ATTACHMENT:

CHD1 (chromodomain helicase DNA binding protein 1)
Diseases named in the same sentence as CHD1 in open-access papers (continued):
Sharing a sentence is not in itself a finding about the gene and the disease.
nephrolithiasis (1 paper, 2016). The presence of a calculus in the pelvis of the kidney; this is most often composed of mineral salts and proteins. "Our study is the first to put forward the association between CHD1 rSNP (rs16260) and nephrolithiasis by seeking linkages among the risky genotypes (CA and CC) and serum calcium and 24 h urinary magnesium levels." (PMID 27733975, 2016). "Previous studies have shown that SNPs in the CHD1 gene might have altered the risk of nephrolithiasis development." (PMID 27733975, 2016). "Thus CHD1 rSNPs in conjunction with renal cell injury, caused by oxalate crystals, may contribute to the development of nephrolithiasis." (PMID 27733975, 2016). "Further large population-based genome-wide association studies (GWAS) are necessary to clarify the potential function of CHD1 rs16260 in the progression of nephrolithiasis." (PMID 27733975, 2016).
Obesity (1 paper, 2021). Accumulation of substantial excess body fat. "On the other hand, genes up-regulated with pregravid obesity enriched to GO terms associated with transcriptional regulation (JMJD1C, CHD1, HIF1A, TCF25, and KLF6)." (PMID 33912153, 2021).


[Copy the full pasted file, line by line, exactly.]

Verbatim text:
CHD1 (chromodomain helicase DNA binding protein 1)
Diseases named in the same sentence as CHD1 in open-access papers (continued):
Sharing a sentence is not in itself a finding about the gene and the disease.
nephrolithiasis (1 paper, 2016). The presence of a calculus in the pelvis of the kidney; this is most often composed of mineral salts and proteins. "Our study is the first to put forward the association between CHD1 rSNP (rs16260) and nephrolithiasis by seeking linkages among the risky genotypes (CA and CC) and serum calcium and 24 h urinary magnesium levels." (PMID 27733975, 2016). "Previous studies have shown that SNPs in the CHD1 gene might have altered the risk of nephrolithiasis development." (PMID 27733975, 2016). "Thus CHD1 rSNPs in conjunction with renal cell injury, caused by oxalate crystals, may contribute to the development of nephrolithiasis." (PMID 27733975, 2016). "Further large population-based genome-wide association studies (GWAS) are necessary to clarify the potential function of CHD1 rs16260 in the progression of nephrolithiasis." (PMID 27733975, 2016).
Obesity (1 paper, 2021). Accumulation of substantial excess body fat. "On the other hand, genes up-regulated with pregravid obesity enriched to GO terms associated with transcriptional regulation (JMJD1C, CHD1, HIF1A, TCF25, and KLF6)." (PMID 33912153, 2021).